KEYSER — Faced with the loss of a second officer in the past month, the Keyser City Council voted unanimously Wednesday afternoon to bring the city police department back up to full staffing.


by richard kerns
Tribune Staff?Writer

KEYSER — Faced with the loss of a second officer in the past month, the Keyser City Council voted unanimously Wednesday afternoon to bring the city police department back up to full staffing.
Police Chief Karen Shoemaker briefed the council on the department's pressing staffing needs, and appealed for additional hires to offset the loss of the two officers, who both left the city force for the Mineral County Sheriff's Office.
“We're down now two officers,” she said. “I can't tell you how desperately I need them.”
Shoemaker attributed the loss of the officers to better pay and benefits with county law enforcement. In addition to a higher salary, the Sheriff's Department provides family insurance coverage, while the city's policy only covers employees themselves. That difference has proved significant for
young police officers who are raising families.
Shoemaker hinted that more such departures may be coming.
“We're such a young department,” she said. “I don't know if we're done losing personnel yet, and it takes so long to get them trained.”
The staffing shortage is coming at a difficult time for the police department. Potomac State College just re-opened for the fall semester, bringing another 2,000 people into town. And one officer is slated to undergo knee surgery, and could be out for two months.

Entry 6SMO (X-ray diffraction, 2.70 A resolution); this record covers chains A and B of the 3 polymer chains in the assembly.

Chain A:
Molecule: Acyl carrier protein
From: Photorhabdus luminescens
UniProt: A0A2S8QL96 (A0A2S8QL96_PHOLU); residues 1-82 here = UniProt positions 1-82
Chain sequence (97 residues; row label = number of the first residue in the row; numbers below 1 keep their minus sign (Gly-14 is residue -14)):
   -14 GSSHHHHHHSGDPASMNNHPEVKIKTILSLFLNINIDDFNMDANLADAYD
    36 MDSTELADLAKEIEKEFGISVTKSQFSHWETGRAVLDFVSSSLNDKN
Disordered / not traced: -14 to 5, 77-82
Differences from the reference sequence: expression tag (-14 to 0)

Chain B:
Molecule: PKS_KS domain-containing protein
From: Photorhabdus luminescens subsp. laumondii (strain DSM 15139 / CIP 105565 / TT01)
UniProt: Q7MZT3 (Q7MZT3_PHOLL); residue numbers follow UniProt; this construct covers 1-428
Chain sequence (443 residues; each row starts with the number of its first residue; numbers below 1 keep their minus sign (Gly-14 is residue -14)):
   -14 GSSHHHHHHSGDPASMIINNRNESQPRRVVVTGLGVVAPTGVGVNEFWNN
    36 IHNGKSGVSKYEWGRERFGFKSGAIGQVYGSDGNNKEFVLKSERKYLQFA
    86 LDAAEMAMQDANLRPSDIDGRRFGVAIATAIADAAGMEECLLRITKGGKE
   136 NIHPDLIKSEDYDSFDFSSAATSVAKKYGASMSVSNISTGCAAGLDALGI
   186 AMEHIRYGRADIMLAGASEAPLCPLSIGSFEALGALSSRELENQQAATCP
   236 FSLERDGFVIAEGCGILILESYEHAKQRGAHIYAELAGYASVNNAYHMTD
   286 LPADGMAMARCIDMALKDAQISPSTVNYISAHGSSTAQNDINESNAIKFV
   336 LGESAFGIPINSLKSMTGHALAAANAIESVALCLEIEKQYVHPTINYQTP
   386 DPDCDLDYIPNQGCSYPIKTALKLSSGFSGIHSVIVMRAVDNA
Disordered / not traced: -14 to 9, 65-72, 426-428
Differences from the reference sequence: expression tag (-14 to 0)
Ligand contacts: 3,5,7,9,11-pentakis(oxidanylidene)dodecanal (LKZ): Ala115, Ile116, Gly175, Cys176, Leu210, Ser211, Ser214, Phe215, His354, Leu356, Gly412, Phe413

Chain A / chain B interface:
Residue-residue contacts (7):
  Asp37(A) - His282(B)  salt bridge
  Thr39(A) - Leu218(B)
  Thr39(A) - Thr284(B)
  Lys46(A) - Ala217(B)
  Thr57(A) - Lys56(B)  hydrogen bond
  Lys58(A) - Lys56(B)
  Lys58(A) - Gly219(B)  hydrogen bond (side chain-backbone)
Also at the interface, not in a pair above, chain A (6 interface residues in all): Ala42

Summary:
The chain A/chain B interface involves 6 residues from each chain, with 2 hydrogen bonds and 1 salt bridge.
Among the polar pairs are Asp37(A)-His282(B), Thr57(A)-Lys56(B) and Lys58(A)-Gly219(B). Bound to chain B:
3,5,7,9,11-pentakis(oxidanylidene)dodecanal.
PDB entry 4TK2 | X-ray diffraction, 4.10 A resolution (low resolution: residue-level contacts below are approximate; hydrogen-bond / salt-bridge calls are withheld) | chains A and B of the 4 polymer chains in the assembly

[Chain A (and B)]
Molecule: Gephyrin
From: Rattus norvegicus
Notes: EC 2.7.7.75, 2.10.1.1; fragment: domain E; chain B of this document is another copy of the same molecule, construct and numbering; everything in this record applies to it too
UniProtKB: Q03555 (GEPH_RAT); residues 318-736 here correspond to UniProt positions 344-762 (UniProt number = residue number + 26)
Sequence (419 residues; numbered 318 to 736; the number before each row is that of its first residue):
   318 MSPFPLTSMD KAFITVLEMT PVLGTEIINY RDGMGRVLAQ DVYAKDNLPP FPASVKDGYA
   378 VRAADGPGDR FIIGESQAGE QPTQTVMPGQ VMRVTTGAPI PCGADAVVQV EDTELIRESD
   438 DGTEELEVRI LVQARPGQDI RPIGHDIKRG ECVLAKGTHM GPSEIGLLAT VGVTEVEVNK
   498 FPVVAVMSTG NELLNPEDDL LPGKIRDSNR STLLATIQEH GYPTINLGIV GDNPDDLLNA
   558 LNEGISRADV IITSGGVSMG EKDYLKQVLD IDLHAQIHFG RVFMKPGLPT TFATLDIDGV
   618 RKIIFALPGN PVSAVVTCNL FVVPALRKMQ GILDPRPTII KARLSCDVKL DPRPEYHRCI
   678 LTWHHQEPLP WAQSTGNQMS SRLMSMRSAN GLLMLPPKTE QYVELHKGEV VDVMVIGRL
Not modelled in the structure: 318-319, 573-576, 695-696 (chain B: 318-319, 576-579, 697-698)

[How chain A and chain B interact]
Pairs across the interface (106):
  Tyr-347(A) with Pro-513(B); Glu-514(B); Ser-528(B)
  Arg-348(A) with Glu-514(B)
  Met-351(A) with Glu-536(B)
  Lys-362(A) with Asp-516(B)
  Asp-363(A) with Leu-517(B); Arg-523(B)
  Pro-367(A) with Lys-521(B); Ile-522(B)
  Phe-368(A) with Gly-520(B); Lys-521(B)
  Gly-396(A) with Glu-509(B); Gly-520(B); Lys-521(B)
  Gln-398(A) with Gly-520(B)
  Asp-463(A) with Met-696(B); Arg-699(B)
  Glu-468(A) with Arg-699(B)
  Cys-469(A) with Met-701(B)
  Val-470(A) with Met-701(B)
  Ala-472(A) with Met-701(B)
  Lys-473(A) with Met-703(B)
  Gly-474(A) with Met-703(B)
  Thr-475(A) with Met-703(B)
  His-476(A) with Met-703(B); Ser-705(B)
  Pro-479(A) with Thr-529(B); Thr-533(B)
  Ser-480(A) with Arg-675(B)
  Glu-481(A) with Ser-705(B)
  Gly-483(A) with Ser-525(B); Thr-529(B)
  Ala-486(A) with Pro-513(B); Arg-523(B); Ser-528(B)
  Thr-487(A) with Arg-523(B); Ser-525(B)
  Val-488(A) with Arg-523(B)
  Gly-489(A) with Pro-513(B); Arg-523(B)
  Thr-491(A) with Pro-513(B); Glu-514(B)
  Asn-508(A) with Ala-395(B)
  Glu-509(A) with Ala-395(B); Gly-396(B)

Even with current staffing, officers sometimes work alone. A fully-staffed department usually provides for at least two officers on duty at all times.
Veteran Officer Chris Paitsel, who attended the meeting with Shoemaker, said officers realize the staffing challenges, and also the risks of working alone. “There's times when we're working eight, 10 hours by ourselves,” he said. “One guy out there is not safe.”
Paitsel noted a scenario where one officer might be called on to respond to a party with a dozen or more intoxicated people. “That's not good odds.”
Keyser officers currently work 12 hour shifts. While overtime can be attractive, the men hit their limit after so many hours. “You work 12 hours, and you don't work any more. You're done,” Paitsel said.
Aggravating the problem is the need for officers to transport detainees to the regional jail in Augusta. Officers must make the two-hour round trip whenever someone who is arrested can't post bail, or if the arrest occurs after 4 p.m., when the Magistrate's Office closes. In the past the city could usually hold detainees at a holding facility in Keyser, but the county has since closed that office.
“Every time we make an arrest we have to take a man off the street and transport them to Augusta,” Shoemaker said.
More than just the expense of hiring a new officer — which Mayor William “Sonny” Rhodes put at $32,000 — the city faces $2,500 in tuition and additional expenses for Police Academy training, and a months' long delay in certifying a new recruit. Council members told Shoemaker to begin that process, voting unanimously to bring the department up to its full strength of 12.5 sworn officers.